Sabas was born at Mutalaska, Cappadocia, near Caesarea. He was the son of an army officer there who when assigned to Alexandria, left him in the care of an uncle. Mistreated by his uncle's wife, Sabas ran away to another uncle, though he was only eight. When the two uncles became involved in a lawsuit over his estate, he again ran away, this time to a monastery near Mutalaska. In time the uncles were reconciled and wanted him to marry, but he remained in the monastery. In 456, he went to Jerusalem and there entered a monastery under St. Theoctistus. When he was thirty, he became a hermit under the guidance of St. Euthymius, and after Euthymius' death, spent four years alone in the desert near Jericho. Despite his desire for solitude, he attracted disciples, organized them into a laura in 483, and when his one hundred fifty monks asked for a priest and despite his opposition to monks being ordained, he was obliged to accept ordination by Patriarch Sallust of Jerusalem in 491. He attracted disciples from Egypt and Armenia, allowed them a liturgy in their own tongue, and built several hospitals and another monastery near Jericho. He was appointed archimandrite of all hermits in Palestine who lived in separate cells, but his custom of going off by himself during Lent caused dissension in the monastery, and sixty of his monks left to revive a ruined monastery at Thecuna. He bore them no illwill and aided them with food and supplies. In 511, he was one of a delegation of abbots sent to Emperor Anastasius I, a supporter of Eutychianism, which Sabas opposed, to plead with the Emperor to mitigate his persecution of orthodox bishops and religious. They were unsuccessful. Sabas supported Elias of Jerusalem when the Emperor exiled him, was a strong supporter of theological orthodoxy, and persuaded many to return to orthodoxy. He was a vigorous opponent of Origenism and monophysitism. In 531, when he was ninety-one, he again went to Constantinople, this time to plead with Emperor Justinian to suppress a Samaritan revolt and protect the people of Jerusalem from further harassment by the Samritans. He fell ill soon after his return to his laura from this trip and died on December 5 at Laura Mar Saba, after naming his successor. Sabas is one of the most notable figures of early monasticism and is considered one of the founders of Eastern monasticism. The laura he founded in the desolate, wild country between Jerusalem and the Dead Sea, named Mar Saba after him, was often called the Great Laura for its preeminence and produced many great saints. It is still inhabited by monks of the Eastern Orthodox Church and is one of the three or four oldest monasteries in the world. His feast day is December 5th.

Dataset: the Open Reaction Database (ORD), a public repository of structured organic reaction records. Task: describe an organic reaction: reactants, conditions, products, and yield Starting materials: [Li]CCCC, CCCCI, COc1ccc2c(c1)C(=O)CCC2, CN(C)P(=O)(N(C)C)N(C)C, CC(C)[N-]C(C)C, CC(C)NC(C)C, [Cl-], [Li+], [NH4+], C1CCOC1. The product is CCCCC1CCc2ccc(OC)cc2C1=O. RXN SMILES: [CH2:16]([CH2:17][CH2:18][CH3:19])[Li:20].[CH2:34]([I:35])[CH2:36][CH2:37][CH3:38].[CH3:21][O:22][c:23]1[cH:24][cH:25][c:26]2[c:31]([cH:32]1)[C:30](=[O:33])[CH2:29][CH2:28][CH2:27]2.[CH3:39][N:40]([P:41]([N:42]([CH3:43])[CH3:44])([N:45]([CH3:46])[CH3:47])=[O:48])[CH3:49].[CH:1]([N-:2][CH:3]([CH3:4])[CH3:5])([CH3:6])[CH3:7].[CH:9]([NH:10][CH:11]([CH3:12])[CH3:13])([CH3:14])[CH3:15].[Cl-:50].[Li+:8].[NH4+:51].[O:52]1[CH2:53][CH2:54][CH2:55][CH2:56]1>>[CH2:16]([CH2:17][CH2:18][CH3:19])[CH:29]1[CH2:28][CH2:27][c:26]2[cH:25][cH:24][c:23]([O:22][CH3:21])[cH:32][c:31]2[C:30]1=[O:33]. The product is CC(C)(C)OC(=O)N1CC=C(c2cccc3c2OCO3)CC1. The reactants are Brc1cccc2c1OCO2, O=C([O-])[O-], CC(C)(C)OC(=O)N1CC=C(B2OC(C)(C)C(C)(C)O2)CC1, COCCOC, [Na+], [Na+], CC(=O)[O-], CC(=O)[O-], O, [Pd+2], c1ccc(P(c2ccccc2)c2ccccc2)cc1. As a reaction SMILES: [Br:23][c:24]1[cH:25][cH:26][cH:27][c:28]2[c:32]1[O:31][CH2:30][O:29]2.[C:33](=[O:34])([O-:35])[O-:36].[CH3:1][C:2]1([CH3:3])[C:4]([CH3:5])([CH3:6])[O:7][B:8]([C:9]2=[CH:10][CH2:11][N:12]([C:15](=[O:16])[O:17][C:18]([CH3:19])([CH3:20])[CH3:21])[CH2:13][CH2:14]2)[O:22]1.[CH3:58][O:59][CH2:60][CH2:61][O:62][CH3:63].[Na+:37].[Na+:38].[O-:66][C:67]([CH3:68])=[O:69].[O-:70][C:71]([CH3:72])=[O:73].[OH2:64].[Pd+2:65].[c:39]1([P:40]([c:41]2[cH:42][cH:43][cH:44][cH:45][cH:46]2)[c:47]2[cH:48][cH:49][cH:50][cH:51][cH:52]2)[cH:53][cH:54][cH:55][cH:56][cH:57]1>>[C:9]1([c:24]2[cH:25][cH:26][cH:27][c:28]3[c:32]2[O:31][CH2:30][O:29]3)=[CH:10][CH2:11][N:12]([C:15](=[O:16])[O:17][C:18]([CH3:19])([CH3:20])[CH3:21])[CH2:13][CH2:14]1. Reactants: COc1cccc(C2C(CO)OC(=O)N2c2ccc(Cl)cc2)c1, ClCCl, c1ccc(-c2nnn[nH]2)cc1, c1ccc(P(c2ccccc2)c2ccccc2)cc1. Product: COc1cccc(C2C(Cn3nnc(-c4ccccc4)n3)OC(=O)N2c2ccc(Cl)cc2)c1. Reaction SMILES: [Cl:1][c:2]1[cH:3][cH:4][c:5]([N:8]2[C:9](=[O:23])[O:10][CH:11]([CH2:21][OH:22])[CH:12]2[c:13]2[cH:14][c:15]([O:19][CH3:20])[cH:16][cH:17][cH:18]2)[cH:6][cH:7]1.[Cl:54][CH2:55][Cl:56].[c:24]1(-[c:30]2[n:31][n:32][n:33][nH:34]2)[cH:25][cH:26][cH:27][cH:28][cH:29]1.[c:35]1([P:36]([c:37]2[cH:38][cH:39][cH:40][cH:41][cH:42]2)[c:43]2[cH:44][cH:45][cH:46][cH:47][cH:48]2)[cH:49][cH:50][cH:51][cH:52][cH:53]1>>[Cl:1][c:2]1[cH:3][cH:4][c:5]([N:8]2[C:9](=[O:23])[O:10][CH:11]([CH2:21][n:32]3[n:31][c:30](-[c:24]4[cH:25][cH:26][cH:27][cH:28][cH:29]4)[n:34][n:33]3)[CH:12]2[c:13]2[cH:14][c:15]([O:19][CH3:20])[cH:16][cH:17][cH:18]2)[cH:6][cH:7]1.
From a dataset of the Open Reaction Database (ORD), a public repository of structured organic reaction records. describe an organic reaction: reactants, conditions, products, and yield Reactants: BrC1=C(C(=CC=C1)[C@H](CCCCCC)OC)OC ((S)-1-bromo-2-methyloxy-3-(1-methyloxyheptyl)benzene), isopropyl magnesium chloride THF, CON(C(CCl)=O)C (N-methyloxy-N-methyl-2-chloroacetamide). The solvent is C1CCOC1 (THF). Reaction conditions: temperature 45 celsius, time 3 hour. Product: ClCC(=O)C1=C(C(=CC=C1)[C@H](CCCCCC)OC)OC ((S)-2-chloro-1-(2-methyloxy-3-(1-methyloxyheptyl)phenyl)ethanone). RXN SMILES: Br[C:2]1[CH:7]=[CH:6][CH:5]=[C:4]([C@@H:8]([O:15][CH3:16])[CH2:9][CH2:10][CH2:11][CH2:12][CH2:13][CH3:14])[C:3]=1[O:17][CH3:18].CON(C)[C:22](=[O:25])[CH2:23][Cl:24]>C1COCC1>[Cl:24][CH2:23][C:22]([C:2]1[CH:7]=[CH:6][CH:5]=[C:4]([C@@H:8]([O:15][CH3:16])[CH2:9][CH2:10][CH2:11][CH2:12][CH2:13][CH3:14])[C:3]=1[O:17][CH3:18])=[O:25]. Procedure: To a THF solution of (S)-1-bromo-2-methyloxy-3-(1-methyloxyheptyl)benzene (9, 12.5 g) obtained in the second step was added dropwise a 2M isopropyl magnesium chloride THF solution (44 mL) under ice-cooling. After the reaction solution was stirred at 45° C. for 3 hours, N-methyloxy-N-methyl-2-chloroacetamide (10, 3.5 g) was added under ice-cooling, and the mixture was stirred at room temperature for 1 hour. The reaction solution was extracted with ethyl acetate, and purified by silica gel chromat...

Bishop and missionary, also listed as Robert of Hrodbert. A member of a noble Frankish family, he was appointed bishop of Worms, Germany, and then dedicated himself to spreading the faith among the ... continue readingMore Saint of the Day
By tradition Joachim and Anne are considered to be the names of the parents of Mary, the Mother of God. We have no historical evidence, however, of any elements of their lives, including their names. Any stories about Mary's father and mother come to us through legend ... continue readingMore Female Saints
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The name Gabriel means "man of God," or "God has shown himself mighty." It appears first in the prophesies of Daniel in the Old Testament. The angel announced to Daniel the prophecy of the seventy weeks. His name also occurs in the apocryphal book of Henoch. He was the ... continue reading
Bishop and prophet, called "the Elder" or "the Bald." Also known as Elphege, he was the bishop of Winchester, England. There he ordained St. Dunstan. A holy prophet, Alphege is ... continue reading
By Alex Basile
Every carpenter must practice patience. We can learn important lessons from the wood shop in Nazareth from the humble Saint Joseph. I have always been a "do it yourself" type of guy thanks to my father. My dad is always a steady presence during my home-improvement ... continue readingMore Christian Saints & Heroes